- Nicole Holofcener
- Ben Mendelsohn, Charlie Tahan, Connie Britton, Thomas Mann, Edie Falco, Elizabeth Marvel, Josh Pais, Bill Camp, Michael Gaston
- 98 min.
- Release Date
While watching Nicole Holofcener’s latest film The Land of Steady Habits, based on the novel by Ted Thompson and released on Netflix, I was searching for the significance of habits or the breaking thereof. The upper-class characters in this film certainly have a lot of habits: drinking, drugs, smoking, shopping, gambling, plastic surgery, primping their homes, extra-marital affairs, one-night stands, commuting to their high-paying jobs day in and day out. But this film is about characters trying to break habits, how they do or don’t, the positive and negative consequences that follow, and, eventually, forgiving and moving on.
The Land of Steady Habits follows Anders (Ben Mendelsohn) in his period of adjustment after initiating major life changes due to a midlife crisis. Six months before the film’s opening scene, he retired early from a job in high finance to get away from the “monstrous greed” he faced daily. An admirable choice, especially considering the strain it puts on his relationships with family and friends who have jobs that rake in the dough. The story doesn’t praise him as an anti-bourgeoisie hero though. In scenes like the one where an acquaintance at a party asks what Anders has been doing with his life, and Anders lies, saying he’s been doing charitable work for “diseases—on the cancer spectrum,” the film calls him out on his hypocrisy. This class rank based on employment status and net annual income among friends, family members, and romantic partners is a common theme in Holofcener’s other films (see Friends with Money and Enough Said).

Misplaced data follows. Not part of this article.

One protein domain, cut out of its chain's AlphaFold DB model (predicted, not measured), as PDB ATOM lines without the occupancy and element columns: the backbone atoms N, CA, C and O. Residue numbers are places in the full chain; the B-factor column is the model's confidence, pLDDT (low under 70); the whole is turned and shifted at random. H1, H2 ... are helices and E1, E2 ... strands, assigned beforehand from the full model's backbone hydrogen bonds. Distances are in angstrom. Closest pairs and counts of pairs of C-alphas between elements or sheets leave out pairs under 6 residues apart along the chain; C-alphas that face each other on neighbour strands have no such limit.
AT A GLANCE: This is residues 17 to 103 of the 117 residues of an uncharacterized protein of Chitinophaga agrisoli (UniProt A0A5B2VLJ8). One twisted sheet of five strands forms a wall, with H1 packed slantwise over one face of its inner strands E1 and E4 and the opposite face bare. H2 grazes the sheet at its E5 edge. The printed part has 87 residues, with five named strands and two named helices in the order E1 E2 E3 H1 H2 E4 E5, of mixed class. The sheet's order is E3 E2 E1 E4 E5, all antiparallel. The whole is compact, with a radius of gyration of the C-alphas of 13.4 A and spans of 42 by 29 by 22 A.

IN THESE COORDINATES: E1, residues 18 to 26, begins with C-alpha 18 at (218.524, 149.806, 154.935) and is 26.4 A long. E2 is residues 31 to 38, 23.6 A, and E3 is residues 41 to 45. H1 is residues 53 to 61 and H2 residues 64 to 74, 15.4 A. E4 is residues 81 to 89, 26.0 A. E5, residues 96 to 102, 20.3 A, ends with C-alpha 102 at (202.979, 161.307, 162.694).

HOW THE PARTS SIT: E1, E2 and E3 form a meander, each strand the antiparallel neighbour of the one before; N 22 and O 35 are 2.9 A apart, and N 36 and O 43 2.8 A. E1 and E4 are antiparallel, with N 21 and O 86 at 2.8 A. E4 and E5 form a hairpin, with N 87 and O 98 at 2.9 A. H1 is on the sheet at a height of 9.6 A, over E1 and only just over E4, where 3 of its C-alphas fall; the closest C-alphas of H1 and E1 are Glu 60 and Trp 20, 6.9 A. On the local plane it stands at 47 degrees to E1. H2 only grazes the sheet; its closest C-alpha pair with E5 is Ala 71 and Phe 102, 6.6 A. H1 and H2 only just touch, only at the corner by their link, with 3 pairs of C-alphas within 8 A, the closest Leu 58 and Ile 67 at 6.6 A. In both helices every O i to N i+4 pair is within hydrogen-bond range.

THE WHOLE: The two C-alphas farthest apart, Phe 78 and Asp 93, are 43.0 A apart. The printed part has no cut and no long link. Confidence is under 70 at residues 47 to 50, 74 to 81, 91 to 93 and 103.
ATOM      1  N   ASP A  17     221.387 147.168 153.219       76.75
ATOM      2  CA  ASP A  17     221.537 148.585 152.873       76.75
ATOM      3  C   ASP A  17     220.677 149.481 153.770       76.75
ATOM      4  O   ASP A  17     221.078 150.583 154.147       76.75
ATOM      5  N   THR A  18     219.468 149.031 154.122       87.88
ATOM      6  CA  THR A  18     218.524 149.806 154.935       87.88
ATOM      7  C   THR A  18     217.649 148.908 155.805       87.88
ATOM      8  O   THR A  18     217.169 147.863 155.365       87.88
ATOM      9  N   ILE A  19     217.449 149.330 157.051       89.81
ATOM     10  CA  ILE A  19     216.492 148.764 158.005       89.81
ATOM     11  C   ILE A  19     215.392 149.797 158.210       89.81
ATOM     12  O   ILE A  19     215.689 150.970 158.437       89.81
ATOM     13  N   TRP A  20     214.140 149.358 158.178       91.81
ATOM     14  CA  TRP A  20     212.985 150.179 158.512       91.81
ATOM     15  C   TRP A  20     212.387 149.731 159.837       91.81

Typical to male-in-midlife-crisis form, Anders has divorced his wife Helene (Edie Falco) to partake in sexual freedom, which amounts to a string of unsatisfying one-night stands with women he meets at stores he’s shopping at to decorate his new townhouse bachelor’s pad. At the same time, he hasn’t been paying the mortgage for six months on the house he agreed to let his ex-wife keep in the divorce.
He does drugs with teenagers, including the son of family friends Sophie (Elizabeth Marvel) and Mitchell (Michael Gaston), Charlie (Charlie Tahan), who has issues with drug addiction. Anders and Charlie form a friendship—a problematic choice, considering the age difference and the fact that Anders’ son Preston (Thomas Mann) is a recovering addict—with Anders seeking youthful escape, pain-numbing drugs, and some hope for the potential of youth. Charlie shows talent in his graphic novel and counter-culture ideas, unlike Anders’ adult son Preston, who seems directionless. Charlie is seeking approval from the cool adult who he actually relates to and provides him with positive feedback on his artistic endeavors.
But Charlie criticizes Anders for trying to go “halfway;” he points out that Anders may have gotten out of the elitist trenches to find his more authentic self, but he’s still going to parties hosted by rich friends and still seems to care what others think of his actions. Not to mention that he’s still driving a BMW and has enough disposable income to buy embellished, fake lobster traps to decorate his high-end townhouse.
Anders’ relationship with his son is strained. Preston, while he might understand his dad’s desire to escape the rat race, is also mad at him for dumping his mom. Often nagging on Preston to grow up, Anders thinks it’s absurd that Preston still lives at home and can’t keep a job. He refuses to let Preston stay with him after Helene kicks Preston out of the house for gambling. Ironic, considering the often juvenile acting out and financial irresponsibility of Anders.